Death has always been an inevitable part of life, but today, more people die in hospital, and undertakers, rather than local women, lay out a corpse. Few people now keep the body in the house until the funeral, so many traditional death rites have disappeared.

As late as 1909, The Oxford Times recorded a death divination which took place on St Mark's Eve in North Oxfordshire. Young people gathered in the churchyard as the church clock struck 11pm, and remained silent until the clock struck one', expecting to see a procession of all the people who would die in the coming year. Freeland children often ran round the church 11 times, but never 12, as that foretold death within the year.

It was said at Leafield that if a corpse did not set' there would be another death in the village within 12 months. Other local omens include crocks rattling, a spider making a ticking noise, two black crows on a line, a knock on the door with no-one there, crickets rapidly leaving a house, a dog howling, the clock striking 12 during the second sermon or hymn (Adderbury), fire burning with a bright hole in the middle (Stoke Row), a coffin shape formed in ironed linen or a loaf of bread, and a candle guttering and the grease spiralling to form a winding sheet'.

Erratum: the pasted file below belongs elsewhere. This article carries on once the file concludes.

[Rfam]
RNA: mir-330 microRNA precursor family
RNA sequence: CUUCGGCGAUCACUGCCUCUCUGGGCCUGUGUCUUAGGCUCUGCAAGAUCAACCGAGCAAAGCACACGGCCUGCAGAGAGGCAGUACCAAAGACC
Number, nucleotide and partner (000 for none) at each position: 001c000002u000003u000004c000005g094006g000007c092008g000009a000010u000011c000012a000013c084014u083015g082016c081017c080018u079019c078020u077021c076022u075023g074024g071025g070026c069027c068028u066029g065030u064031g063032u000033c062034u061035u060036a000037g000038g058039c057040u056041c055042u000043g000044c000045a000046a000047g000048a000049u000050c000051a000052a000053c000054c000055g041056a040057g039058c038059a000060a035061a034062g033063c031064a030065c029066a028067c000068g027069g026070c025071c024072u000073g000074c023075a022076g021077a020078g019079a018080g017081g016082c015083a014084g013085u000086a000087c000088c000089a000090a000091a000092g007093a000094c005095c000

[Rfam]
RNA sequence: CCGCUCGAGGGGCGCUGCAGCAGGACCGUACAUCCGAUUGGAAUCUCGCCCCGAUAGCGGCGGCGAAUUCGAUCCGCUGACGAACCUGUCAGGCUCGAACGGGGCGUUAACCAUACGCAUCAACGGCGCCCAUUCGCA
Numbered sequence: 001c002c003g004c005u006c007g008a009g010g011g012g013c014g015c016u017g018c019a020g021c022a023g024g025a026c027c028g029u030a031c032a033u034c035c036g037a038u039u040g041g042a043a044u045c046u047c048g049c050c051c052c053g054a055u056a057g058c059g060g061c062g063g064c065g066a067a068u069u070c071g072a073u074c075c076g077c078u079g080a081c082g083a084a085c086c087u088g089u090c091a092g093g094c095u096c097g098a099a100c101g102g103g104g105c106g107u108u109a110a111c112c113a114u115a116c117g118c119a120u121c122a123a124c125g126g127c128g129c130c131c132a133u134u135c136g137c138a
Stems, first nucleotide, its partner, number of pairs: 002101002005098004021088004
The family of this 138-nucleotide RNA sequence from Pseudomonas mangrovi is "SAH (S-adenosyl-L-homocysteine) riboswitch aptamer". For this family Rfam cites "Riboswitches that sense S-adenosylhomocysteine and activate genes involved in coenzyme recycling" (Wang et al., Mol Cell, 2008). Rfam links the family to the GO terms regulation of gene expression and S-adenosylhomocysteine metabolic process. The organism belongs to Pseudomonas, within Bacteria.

It was taboo to wash clothes on Good Friday or New Year's Day, to wash blankets in May, or to seat 13 at a table. People dreaded a picture falling from a wall for no apparent reason, scissors falling point downwards, or a glass ringing (indicating the death of a sailor). Dressmakers avoided accidentally stitching a hair into their work. It was bad luck if the eyes of a corpse remained open, or the corpse stayed in the house over a Sunday, or the funeral had to be postponed. People encountering a funeral procession would walk a little way with it to avert bad luck.

Plants associated with death include flowers with drooping heads such as snowdrops, dead flowers found outside and picked up, red and white flowers in a vase (especially in hospitals where they were described as blood and bandages'), flowers blooming out of season, fruit trees blossoming twice in one year, or out of season, lilac brought in, parsley transplanted or given away, and red hot pokers blooming twice.

Many death omens were associated with birds: birds coming into the house, tapping on the window, flying into a closed window or flying down a chimney, cocks crowing at midnight, crows or owls perching near the house, and a robin perching on a chair.

The son of a Minster Lovell family emigrated to America, and when their American clock, which had been silent for years, suddenly struck one', the mother immediately knew her son was dead - and so it transpired.

Occasionally, people see visions of the dead at the moment of death: G H Powell of Stonesfield told a story about a boy called Vic Davies. His grandfather slept in the attic, reached by a staircase from Vic's room. Vic told his mother at breakfast that he had seen his grandfather come down the stairs during the night carrying a lit candle, but the grandfather had been taken to the Woodstock Workhouse Infirmary a few days before. It turned out that the old man had died during the night.